Mapoon Smashes the Thong Record
Over five days in July 2013, 18 members of the Mapoon Land & Sea Rangers, a team from Conservation Volunteers Australia, GhostNets Australia and Tangaroa Blue set to the mammoth task of cleaning up the northern end of Cullen Point and Back Beach at Mapoon on the west of Cape York.
Though the beach is regularly patrolled by the Land & Sea Rangers who remove ghost nets (derelict fishing nets) and larger items, the amount of marine debris has been described by local residents as overwhelming.
Located in the Gulf of Carpentaria, Mapoon is a hot spot for both ghost nets and other marine debris, predominately washing up from South East Asian because of prevailing currents and winds. Covering over half the beach (11.6 km) during the course of the week, the team removed a total of 3687kg filling over 403 clean up bags, as well as a lot of larger items that couldn't fit into bags. The totals included an unbelievable 7154 thongs (flip flops), 877 cigarette lighters and 2563 gill net floats identified as those employed in the illegal and unregulated fisheries operating in the Arafura Sea region.
Getting a figure for the number of net floats on the beach is another indicator (besides the nets recovered) of the scope of the problem, says GhostNets Australia's coordinator Riki Gunn, who was in Indonesia, at the time, developing solutions to this issue through workshops with fishermen.
Beyond the immedicate and obvious positive outcome of a clean beach, eight huge silo bags of plastic were diverted from landill. With the help of My Pathways, these were transported to the Weipa Landfill, where the team from Transpacific put them through a compactor into bales, which was then be trucked to Brisbane for recycling. This is an inspiring result, and proves that with dedicated teamwork and coordination recycling in remote communities is possible.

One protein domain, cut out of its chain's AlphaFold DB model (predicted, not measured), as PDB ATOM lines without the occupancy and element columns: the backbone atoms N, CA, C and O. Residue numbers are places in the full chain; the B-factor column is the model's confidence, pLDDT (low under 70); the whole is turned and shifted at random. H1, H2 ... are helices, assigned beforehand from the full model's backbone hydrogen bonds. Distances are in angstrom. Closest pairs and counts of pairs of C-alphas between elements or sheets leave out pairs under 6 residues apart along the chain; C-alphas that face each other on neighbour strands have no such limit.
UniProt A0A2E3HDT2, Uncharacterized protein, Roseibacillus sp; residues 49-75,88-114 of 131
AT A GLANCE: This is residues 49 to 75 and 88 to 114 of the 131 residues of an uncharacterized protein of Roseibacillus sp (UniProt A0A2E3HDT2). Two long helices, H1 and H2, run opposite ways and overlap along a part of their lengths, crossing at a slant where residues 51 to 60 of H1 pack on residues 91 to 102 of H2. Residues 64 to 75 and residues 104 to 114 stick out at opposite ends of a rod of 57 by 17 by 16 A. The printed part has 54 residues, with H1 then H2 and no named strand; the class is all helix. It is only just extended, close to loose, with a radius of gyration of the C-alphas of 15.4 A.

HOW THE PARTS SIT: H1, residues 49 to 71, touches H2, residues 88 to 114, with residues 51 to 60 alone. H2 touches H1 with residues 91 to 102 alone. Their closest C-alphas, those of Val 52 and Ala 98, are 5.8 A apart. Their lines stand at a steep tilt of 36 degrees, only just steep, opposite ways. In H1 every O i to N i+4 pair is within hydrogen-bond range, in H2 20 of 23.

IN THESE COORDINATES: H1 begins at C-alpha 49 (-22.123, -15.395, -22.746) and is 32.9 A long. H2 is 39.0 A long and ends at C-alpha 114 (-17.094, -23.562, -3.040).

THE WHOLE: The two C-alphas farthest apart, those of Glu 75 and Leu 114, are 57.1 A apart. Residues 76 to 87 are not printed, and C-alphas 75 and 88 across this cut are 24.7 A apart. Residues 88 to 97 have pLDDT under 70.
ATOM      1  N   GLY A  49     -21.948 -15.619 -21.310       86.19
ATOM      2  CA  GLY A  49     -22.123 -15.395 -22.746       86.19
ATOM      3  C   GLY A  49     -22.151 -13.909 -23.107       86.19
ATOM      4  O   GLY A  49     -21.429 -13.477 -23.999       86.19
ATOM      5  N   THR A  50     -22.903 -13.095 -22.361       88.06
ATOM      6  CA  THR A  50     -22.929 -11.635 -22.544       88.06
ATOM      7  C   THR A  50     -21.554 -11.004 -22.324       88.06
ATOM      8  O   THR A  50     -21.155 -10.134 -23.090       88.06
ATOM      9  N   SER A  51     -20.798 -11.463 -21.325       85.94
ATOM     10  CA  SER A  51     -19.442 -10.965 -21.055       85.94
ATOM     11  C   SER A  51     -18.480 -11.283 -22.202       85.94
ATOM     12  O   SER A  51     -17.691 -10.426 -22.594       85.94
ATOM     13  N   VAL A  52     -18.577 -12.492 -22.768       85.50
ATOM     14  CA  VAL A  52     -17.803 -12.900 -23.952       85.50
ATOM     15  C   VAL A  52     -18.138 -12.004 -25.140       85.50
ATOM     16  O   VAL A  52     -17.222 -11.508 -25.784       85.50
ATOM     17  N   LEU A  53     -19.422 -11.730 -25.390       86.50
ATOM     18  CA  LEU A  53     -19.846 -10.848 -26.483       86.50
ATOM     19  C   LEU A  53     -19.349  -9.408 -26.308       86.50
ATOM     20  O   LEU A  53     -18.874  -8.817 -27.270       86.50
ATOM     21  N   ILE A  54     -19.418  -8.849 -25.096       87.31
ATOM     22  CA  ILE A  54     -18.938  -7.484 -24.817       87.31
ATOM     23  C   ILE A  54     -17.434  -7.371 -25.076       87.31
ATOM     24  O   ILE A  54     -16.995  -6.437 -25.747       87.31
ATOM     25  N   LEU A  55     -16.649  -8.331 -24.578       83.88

"Mapoon is a marine debris hot spot, and a event like this is the best way to clean sweep the beach," Heidi Taylor Managing Director of Tangaroa Blue Foundation said, "not only does the beach look amazing, but the threat that all the debris poses to our marine life is also now removed, so the environment is also much healthier."
"The whole trip has been amazing – the Mapoon Community's welcome, the stunning scenery, the chance to work alongside Land and Sea Rangers and the satisfaction of knowing we removed a significant amount of rubbish from this special place. It was hard work, but the thong count competition spurred us on to keep collecting" said Ross Gelling Conservation Volunteers Team Leader.
The challenge was set to see if the team could remove more thongs than were collected during the 2012 Chilli Beach Clean Up near Lockhart River, and this record was easity beat with more than 7154 thongs found. Organisers are hoping that clean ups such as this can continue to be funded, and become an annual occurrence across the Cape.
Story by Heidi Taylor from Tangaroa Blue.